In this paper the author treats theoretically how the essential feature of the atmospheric diffusion appears to be remarkably dependent upon the duration of time T* during which the phenomenon is observed. T* is called the averaging time. This problem is considered in view of extending the author's previous study, in which only the case of T*=∞ was discussed. The most important difference between the present and previous considerations is that in the present one, the eddies smaller than those of a certain scale related to the averaging time only are considered to be relatively effective for the turbulent diffusion, while in the latter all eddies were considered to be so irrespective of their scale.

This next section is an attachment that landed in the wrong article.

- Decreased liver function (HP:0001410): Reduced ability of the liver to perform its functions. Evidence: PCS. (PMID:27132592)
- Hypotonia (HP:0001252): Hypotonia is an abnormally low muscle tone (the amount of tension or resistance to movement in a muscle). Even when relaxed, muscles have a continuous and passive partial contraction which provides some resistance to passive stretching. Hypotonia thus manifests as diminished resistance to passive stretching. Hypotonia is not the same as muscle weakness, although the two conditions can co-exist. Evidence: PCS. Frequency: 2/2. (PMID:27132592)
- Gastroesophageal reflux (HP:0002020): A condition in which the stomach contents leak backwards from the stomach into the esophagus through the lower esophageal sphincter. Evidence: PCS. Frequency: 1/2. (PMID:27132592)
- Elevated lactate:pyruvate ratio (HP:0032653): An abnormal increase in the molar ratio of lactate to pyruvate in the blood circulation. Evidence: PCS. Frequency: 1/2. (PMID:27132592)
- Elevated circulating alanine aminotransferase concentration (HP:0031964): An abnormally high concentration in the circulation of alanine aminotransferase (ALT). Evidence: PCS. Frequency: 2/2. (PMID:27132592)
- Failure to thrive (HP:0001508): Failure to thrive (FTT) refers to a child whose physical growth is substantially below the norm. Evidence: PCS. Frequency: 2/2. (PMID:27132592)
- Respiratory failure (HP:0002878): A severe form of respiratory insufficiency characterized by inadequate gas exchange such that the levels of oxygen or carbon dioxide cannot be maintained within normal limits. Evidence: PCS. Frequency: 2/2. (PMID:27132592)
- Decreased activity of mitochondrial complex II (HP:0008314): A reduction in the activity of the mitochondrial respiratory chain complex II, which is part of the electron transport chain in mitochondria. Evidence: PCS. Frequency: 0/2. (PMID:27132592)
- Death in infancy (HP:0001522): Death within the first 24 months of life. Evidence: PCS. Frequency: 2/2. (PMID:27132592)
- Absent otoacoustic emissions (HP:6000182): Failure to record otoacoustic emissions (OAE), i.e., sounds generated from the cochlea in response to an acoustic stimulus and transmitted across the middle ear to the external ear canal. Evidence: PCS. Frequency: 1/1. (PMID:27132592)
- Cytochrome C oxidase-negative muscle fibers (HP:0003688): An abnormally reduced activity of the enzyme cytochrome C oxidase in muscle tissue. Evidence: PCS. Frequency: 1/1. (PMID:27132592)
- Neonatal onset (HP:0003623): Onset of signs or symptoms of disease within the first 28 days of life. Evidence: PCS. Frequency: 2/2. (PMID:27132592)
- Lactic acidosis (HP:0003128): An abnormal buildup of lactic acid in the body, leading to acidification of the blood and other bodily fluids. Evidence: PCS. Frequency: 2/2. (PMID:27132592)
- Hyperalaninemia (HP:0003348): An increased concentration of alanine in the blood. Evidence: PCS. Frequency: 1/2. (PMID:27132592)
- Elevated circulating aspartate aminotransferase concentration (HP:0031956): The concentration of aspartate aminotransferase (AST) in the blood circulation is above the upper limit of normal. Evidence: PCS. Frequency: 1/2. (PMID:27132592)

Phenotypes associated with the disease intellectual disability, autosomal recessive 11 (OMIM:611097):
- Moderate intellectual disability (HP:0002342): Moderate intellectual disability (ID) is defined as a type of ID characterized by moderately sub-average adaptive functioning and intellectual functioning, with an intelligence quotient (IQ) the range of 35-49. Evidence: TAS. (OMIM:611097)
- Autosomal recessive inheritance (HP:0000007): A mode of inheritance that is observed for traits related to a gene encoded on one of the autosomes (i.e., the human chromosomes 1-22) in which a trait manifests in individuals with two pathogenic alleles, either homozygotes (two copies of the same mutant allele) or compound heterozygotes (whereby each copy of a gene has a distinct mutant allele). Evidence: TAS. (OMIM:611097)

Considering that many atmospheric phenomena can well be regarded to be nearly two-dimensional, the author theoretically deals with the two-dimensionally isotropic turbulent field. The structure of the field is investigated in close connection with that of the three-dimensionally isotropic turbulent field. Taylor-Kármán's correlation coefficient for the former is found to be approximately the same with that for the latter in their numerical values, though their functional forms are considerably different from each other. The calculated numerical values of the coffiicient agree well with those actually observed in the atmosphere.
In this paper, the author analyzed the 10-day period of air pressure often found in Kanto District and its neighborhood from April to June, and from September to October, and the following results were obtained: 1. Periodic change most develops in the middle decade of July and the last decade of September. (Fig. 1) 2. Spatial distribution of periodic change is given. (Fig. 2) 3. Statistically, the center of periodic change situates in Kanto District. 4. The above change is considered to be a stationary oscillation and accompanies the temperature change as shown in Fig. 5.